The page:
How we made an app for GP antibiotic prescribing
Junior doctor Dr Sam Leighton explains the challenges of building an app for GPs
Specific antibiotics challenges remain within primary care. While the number of CDI cases in secondary care is falling, the number attributable to primary care is on the increase. Compliance with primary care antimicrobial guidance is now subject to national audit in Scotland. Recognition of the need to improve primary care antibiotic prescribing is evidenced by the publication of a recent multi-faceted antibiotic prescribing education programme for GPs (STAR trial 2012) and development of the TARGET antibiotic toolkit by the Royal College of General Practitioners.
We are part of NHS Greater Glasgow & Clyde (NHS GGC)’s Antimicrobial Utilisation Committee (AUC). We regularly review and update local antimicrobial prescribing guidance developed from that issued by the Health Protection Agency and Public Health England. But we wanted to improve awareness and access to our antimicrobial guidelines within primary care in order to help improve compliance. Given that the smartphone is an increasingly ubiquitous tool for the modern GP, it seemed that an app would provide handy portable access to guidance complementing existing avenues on the web and via posters.
In addition, it would be an educational tool for doctors in training and increase awareness of our efforts internationally.
Our project stemmed from the wish to improve the implementation of technology in healthcare. The team consisted of myself, a foundation junior doctor with a knowledge of programming and an interest in Android app development; Michael Park, a professional software developer specialising in iPhone apps, who also has an understanding of medicine; and Andrew Seaton, a consultant in infectious diseases who (with the rest of the AUC) is responsible for developing and maintaining NHS GGC’s primary care antimicrobial guidelines.
What we did
We designed the free ‘GP Antibiotics’ app for Android and iPhone as a simple, searchable, pocket reference for the current NHS GGC primary care antimicrobial guidelines for the common infections encountered in adults and children. Doses, frequencies, durations of treatment, first-line, second-line and penicillin allergic options are included. The app took us 65 hours to develop and would have costed £3250 had we charged for it.
The app had to be high quality and user-friendly, designed for the needs of GPs on the go and not simply a collection of static pdf documents.
In addition, we designed our app to allow collection of anonymous usage data to help us improve the guidelines and the app. This feature can be disabled in the settings menu. We hope to use this data to help illuminate global usage of antibiotics and the relationship with resistance.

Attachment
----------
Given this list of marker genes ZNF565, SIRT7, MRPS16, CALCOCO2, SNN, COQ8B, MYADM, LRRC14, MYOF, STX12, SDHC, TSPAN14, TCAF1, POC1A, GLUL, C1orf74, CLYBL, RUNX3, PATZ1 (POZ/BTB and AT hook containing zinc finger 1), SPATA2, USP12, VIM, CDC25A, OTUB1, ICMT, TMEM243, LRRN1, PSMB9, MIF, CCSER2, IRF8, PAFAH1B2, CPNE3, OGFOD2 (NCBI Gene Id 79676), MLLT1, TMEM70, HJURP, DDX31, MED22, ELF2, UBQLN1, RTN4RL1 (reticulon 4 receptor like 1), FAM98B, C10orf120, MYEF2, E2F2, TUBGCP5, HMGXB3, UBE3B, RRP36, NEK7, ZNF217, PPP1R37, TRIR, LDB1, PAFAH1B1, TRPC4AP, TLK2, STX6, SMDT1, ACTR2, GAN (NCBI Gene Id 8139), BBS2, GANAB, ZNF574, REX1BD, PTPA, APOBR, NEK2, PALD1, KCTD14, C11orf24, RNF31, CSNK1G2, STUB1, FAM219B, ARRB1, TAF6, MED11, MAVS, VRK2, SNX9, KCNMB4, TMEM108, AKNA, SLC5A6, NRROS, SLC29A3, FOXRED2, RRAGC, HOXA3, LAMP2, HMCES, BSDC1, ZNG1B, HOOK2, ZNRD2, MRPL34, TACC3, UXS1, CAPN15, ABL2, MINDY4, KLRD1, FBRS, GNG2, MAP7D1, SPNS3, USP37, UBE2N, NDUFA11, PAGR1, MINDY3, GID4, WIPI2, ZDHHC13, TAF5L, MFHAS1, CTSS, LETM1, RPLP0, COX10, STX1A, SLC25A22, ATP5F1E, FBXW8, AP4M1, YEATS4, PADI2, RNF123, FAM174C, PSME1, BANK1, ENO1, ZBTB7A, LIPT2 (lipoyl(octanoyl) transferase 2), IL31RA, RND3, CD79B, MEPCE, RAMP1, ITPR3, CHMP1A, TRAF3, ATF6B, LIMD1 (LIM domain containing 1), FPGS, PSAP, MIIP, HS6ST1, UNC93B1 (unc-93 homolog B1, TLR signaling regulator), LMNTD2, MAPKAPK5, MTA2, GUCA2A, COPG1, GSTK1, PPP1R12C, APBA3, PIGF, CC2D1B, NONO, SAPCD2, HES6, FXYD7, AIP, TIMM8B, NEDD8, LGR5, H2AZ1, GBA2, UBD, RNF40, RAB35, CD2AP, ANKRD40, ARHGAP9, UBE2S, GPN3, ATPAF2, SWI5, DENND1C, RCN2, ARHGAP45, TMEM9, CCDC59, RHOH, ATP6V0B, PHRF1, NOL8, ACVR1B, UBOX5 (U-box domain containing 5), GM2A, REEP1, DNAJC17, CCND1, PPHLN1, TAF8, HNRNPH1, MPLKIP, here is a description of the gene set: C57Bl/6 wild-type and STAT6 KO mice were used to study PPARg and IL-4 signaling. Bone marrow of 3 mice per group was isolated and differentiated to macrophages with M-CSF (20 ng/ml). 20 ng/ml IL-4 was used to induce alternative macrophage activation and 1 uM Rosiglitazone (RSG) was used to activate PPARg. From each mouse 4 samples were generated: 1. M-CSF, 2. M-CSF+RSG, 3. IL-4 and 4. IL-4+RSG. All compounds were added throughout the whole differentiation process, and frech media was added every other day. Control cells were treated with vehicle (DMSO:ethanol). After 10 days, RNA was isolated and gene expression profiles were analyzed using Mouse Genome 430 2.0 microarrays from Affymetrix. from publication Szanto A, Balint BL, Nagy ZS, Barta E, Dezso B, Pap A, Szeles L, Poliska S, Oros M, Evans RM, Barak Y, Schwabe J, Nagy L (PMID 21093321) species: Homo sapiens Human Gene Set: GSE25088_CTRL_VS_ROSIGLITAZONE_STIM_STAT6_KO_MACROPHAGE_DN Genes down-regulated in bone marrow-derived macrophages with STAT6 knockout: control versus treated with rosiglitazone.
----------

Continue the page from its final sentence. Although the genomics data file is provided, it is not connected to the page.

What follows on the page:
Once the prototype apps were completed, they were checked and peer reviewed by a number of lead primary care clinicians and pharmacists in the GGC AUC.
The ‘GP Antibiotics’ app was publicised through social media channels, via Sam and Michael’s website, and by an official GGC AUC letter to all GP practices and out of hours services.
As ever, the rate-limiting factor is often cost. The STAR trial intervention cost £198,764 or £2,923 per practice. The TARGET team also launched an app – specific details of finance are not public but the whole project involved an application for funding from the board and contribution from individual GP practices.
But a lack of understanding of IT from healthcare professionals and vice versa often results in poor quality apps. A browse of the app stores reveals a number of failed attempts at healthcare apps – well-meaning HTML5 UK medical apps which have generated little interest with only 100-500 downloads over a year after launch.
In order to overcome these difficulties, our ‘GP Antibiotics’ app was created in our own free time and at no cost to NHS GGC whatsoever. No costly IT/healthcare consultation process was required as our team encompassed both these areas.
Our initial usage figures show we had 976 active users (in 95 countries) within one week of the app’s release. In the UK, ‘GP Antibiotics’ entered the top 10 free iPhone medical apps and the top 100 free Android medical apps.
We hope to continue to see rising adoption of the ‘GP Antibiotics’ app and for that to translate to improved compliance with primary care antibiotic guidelines. We plan to use the anonymous user engagement data to provide insights into global antibiotic guideline usage and antibiotic resistance patterns.
We would also like to see NHS GGC commission further apps for the plethora of essential information and guidelines currently hidden on our staff intranet, especially the in-patient antibiotic prescribing guidance.
We are encouraged by the increasing desire nationally to improve the implementation of technology in the NHS, evidenced by schemes like the NHS Hack Day.
Dr Sam Leighton is a junior doctor in Glasgow.
‘GP Antibiotic’ apps are available to download from the Google Play Store for Android and the Apple App Store for iPhone, or via polwarthlimited.com.